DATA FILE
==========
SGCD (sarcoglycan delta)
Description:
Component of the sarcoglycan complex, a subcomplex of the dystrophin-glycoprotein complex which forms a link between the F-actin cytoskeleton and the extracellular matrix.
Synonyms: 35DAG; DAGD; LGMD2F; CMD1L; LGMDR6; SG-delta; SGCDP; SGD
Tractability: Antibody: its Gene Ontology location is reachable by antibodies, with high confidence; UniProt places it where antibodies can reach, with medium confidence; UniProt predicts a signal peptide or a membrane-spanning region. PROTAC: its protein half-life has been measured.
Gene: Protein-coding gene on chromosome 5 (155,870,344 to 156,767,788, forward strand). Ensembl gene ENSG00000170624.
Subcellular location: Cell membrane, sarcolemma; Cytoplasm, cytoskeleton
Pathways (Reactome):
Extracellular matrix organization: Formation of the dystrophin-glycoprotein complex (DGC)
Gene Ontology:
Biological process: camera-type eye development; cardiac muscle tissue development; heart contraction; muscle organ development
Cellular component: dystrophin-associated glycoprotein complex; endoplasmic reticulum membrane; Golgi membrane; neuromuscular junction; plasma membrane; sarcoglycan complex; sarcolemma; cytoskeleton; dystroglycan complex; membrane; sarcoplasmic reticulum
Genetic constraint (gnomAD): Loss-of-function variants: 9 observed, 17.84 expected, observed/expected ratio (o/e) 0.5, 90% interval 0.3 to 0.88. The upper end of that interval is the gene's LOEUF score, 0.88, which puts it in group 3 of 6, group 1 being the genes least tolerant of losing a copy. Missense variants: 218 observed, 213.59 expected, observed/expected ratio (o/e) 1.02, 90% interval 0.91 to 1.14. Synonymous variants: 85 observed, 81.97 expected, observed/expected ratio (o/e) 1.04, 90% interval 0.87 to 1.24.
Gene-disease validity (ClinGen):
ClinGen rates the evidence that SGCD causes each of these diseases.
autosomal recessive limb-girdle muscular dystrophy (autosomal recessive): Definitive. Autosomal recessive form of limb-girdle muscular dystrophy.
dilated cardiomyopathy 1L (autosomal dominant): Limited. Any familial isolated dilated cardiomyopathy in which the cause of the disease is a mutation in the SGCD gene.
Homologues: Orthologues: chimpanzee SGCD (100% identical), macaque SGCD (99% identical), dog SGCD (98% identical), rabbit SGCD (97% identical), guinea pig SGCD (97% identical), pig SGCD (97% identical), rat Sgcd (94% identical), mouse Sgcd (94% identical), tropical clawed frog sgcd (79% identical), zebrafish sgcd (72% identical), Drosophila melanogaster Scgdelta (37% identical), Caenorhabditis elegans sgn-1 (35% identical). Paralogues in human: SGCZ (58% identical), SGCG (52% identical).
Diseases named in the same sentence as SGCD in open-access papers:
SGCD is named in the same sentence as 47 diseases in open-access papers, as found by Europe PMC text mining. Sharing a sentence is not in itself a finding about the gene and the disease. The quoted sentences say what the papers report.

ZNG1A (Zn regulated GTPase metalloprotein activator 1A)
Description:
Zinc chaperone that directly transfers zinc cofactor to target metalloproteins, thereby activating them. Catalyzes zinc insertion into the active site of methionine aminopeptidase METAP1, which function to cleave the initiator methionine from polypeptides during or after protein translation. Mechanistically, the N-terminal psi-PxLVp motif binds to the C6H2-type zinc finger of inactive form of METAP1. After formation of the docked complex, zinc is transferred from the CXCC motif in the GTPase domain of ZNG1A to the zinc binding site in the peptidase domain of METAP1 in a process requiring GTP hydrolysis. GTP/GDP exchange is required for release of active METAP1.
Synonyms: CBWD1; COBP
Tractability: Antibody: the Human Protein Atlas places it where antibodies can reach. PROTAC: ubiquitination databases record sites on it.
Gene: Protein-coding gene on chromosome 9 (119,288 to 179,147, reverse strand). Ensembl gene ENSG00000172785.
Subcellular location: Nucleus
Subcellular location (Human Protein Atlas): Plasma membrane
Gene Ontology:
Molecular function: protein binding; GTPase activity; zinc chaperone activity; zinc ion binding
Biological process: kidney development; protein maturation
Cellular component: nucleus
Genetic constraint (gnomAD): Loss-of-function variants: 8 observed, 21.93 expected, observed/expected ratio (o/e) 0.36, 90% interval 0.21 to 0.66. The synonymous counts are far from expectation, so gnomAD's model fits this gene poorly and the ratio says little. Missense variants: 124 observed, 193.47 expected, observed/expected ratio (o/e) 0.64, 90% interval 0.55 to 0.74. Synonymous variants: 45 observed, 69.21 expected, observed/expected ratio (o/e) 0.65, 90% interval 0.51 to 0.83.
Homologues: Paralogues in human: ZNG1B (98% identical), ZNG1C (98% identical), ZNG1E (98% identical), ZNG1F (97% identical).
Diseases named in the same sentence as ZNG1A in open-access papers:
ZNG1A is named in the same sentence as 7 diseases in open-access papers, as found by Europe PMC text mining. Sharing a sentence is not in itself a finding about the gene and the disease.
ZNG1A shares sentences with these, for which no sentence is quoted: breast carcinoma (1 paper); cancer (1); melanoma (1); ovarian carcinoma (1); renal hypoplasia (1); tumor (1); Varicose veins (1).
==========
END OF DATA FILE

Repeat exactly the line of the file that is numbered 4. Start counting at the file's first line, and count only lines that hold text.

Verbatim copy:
Synonyms: 35DAG; DAGD; LGMD2F; CMD1L; LGMDR6; SG-delta; SGCDP; SGD